Monday, December 28, 2009

Corydon Bloomfield Reeder (abt 1823-???)

We are coming to the end of 2009 and looking forward to the beginning of 2010. But before the month of December closes out, I decided to write another “Ancestory”. This one is about my wife’s 3rd Great Grandfather, Corydon Bloomfield Reeder. He is one of those enigmas that some come across while researching. We know an incredible amount about his life but we know almost nothing about his parents, his birth, or his death.

According to the 1850 census he is listed as 26 years old. However, the 1860 census lists him as 31 years old. In the 1870 census he is listed as 36 years old and by 1880 he is 58 years old. Everyone else in his family ages the normal 10 years between censuses. Based on this information, we can either assume that he was a time traveler and didn’t age like the rest of us or that, based on the 1850 and 1880 censuses, he was probably born around 1823 in Montgomery County, Ohio.

In 1848, Corydon moved to Wayne County, Indiana where he received a land grant for ¼ of a section of land. On January 10, 1850, he married Elizabeth Longfellow in Henry County, Indiana and by the time he was recorded in the 1850 census, he and his wife were living in Monroe Township, Delaware County, Indiana where he was farming. These three counties are located adjacent to each other in east central Indiana and fairly close to Montgomery County, Ohio. Corydon and Elizabeth had one child, Zimry Reeder, born April 1851 and it appears that Elizabeth may have died soon afterward. Zimry must have been left with Elizabeth’s family to care for him because we find him in Henry County, Indiana during the 1870 census.

After the assumed loss of his wife Elizabeth, Corydon begins to move further west. On January 22, 1852, Corydon marries Mary Jane Reeder at the home of her father William in Louisa County, Iowa. Mary Jane was 18 years and 7 months old at the time of their marriage. Corydon would have been about 30 years old if our guess is correct. It appears that Mary Jane may have been a cousin of Corydon since her father, William Reeder, had lived in Montgomery County, Ohio before migrating to Iowa. Corydon and his wife then migrate to Oregon and arrive in the state on October 20, 1852. He received land grants in 1853 and 1854. We know from tax roles and the 1857 Oregon census that he was living in Douglas County, Oregon during that time. By 1860 he and his family had moved to Umatilla Crossing, Wasco County, Oregon where Corydon was a farmer. The family consisted of Corydon, Mary, their three sons Leonidas, Sylvester, and Micajah, and their daughter Priscilla. In 1866 Corydon was awarded a land grant of 320 acres in Douglas County.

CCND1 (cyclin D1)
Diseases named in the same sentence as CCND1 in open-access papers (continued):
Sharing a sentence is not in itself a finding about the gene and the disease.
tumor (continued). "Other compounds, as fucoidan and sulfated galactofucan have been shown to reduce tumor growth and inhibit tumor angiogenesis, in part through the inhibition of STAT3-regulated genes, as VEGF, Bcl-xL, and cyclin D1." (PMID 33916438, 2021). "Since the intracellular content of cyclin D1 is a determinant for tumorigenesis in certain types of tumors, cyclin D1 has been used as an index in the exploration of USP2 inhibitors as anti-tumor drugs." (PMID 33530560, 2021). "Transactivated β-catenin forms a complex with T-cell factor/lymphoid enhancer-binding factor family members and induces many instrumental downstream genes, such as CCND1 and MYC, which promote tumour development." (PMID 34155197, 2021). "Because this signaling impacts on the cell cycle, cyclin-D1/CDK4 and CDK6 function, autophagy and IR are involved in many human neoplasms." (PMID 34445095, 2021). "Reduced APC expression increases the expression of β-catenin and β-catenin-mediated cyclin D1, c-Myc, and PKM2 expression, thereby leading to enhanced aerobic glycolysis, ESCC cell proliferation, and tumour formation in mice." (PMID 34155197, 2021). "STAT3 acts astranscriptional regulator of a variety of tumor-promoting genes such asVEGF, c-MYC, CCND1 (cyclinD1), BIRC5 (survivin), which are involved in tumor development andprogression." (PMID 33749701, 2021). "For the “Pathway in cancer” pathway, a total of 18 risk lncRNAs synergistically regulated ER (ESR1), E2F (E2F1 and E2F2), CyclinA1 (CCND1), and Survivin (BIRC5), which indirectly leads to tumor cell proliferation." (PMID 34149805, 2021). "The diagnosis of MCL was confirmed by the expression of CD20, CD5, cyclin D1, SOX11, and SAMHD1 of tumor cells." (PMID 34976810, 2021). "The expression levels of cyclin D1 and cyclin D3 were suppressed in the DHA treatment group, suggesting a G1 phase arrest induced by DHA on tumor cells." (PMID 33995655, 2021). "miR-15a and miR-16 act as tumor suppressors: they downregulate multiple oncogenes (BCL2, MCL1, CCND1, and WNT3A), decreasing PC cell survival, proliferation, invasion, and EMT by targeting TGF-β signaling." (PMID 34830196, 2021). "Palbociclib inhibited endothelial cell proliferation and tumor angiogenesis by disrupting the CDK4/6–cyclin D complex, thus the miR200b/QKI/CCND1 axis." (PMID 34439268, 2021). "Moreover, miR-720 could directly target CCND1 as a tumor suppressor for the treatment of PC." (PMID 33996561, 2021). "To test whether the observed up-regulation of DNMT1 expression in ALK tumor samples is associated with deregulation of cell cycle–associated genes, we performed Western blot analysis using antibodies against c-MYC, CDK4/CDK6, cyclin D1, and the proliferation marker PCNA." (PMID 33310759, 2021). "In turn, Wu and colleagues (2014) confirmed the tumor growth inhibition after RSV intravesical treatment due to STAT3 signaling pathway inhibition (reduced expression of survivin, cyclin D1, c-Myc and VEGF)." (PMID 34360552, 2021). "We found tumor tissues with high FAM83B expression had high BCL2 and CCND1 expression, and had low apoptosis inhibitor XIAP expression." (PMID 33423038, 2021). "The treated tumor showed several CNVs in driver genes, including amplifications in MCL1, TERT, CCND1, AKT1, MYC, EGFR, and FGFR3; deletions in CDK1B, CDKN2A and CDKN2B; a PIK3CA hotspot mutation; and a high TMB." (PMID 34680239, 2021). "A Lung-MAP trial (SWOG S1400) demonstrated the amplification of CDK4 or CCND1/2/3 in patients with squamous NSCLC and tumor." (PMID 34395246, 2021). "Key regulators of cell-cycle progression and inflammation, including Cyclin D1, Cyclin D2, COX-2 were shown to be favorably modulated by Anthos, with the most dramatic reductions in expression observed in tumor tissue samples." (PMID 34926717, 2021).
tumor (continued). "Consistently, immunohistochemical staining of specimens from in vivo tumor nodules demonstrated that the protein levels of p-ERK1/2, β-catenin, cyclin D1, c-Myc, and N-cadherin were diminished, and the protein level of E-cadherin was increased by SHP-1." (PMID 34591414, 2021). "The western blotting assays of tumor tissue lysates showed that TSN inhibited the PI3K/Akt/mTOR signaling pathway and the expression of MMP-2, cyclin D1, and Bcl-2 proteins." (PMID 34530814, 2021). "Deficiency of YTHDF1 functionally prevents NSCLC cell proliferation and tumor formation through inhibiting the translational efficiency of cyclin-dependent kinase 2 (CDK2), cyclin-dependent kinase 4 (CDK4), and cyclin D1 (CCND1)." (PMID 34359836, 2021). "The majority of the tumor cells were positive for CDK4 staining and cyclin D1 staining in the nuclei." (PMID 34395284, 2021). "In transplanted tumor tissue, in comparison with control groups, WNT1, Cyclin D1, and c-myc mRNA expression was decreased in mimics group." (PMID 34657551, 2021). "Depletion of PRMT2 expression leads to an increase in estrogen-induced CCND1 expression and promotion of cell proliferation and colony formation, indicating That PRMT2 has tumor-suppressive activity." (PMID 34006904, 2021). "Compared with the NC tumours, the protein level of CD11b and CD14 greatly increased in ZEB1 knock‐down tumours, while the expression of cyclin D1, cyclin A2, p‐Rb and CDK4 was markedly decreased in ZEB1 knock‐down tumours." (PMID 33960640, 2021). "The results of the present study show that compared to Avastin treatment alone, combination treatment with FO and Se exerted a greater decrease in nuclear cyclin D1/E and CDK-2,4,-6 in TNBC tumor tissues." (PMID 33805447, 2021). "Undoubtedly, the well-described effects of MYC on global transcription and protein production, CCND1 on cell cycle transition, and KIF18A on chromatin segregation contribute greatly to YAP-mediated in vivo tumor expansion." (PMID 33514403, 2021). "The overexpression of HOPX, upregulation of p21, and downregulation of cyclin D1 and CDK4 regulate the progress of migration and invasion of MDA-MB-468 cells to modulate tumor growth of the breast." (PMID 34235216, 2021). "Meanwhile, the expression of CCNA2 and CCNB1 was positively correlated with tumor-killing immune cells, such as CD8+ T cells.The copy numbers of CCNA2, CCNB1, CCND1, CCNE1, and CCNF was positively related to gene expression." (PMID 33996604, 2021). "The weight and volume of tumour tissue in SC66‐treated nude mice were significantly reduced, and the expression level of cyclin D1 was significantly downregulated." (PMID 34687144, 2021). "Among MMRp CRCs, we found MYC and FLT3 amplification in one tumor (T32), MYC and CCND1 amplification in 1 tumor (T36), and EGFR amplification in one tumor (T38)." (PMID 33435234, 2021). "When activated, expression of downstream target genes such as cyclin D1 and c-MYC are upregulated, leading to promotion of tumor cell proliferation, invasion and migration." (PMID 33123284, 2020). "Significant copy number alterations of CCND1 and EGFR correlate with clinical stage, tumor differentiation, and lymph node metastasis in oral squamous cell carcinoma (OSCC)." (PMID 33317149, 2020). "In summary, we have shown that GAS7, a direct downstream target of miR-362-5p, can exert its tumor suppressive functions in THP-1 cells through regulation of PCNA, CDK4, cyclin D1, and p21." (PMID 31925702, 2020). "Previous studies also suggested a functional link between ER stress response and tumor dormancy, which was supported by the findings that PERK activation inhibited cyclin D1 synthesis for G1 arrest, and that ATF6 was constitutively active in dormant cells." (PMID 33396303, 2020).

Corydon appears to have been active in local organizations. In 1867, he became a charter member of the Umatilla Lodge, No. 40, A.F. & A.M. This is the parent lodge of Eastern Oregon, from which all other lodges sprang.

By the 1870 census, Mary Jane and Priscilla are no longer listed with the family. We are assuming that both may have died sometime during the 1860’s. We know that Mary Jane was still around in 1862 since there are two more sons, Andrew and Gamelion, listed in the 1870 census. In 1872 Corydon is granted a 160 acre land grant in Morrow County, Oregon but he appears to still remain in Umatilla for some time since he is listed as marrying Fanny A Campbell on January 14, 1875, in Umatilla County, Oregon. We are not sure what happened, but this marriage was short lived. On August 24, 1877, Fanny filed for divorce and requested custody and support of their minor child. We have not yet found out the name of this minor child. This divorce was finalized in October, 1877.

The next time we find Corydon is in the 1880 census. He is living with two of his sons, Leonidas and Andrew, in Thomas Fork Valley, Uinta County, Wyoming where he is listed as a farmer. This is the last we see from him and we can only suppose that he might have died sometime around 1890 in Wyoming. However, that is only a guess. As far as we can tell, he led an interesting life, traveling across the country and having several families but the details of his birth and death still elude us. We continue the search for Mr. Reeder and his families hoping that some day, a few bricks will fall into place to figure out his lineage.

Thursday, November 26, 2009

August Jacob Wise (1874-1946)

In this series of blogs, my wife and I will be discussing the life stories of our ancestors, the events that affected their lives and the way they affect us today. We will use a variety of sources available online as well as family stories that have been passed on down the generations.

Have you ever read the poem "The Dash" by Linda Ellis? If not, you should take a look at it before you continue reading this blog ( Just remember to come back here and read the blog afterward. For those of you who have read the poem, remember what it says as you read what I have written.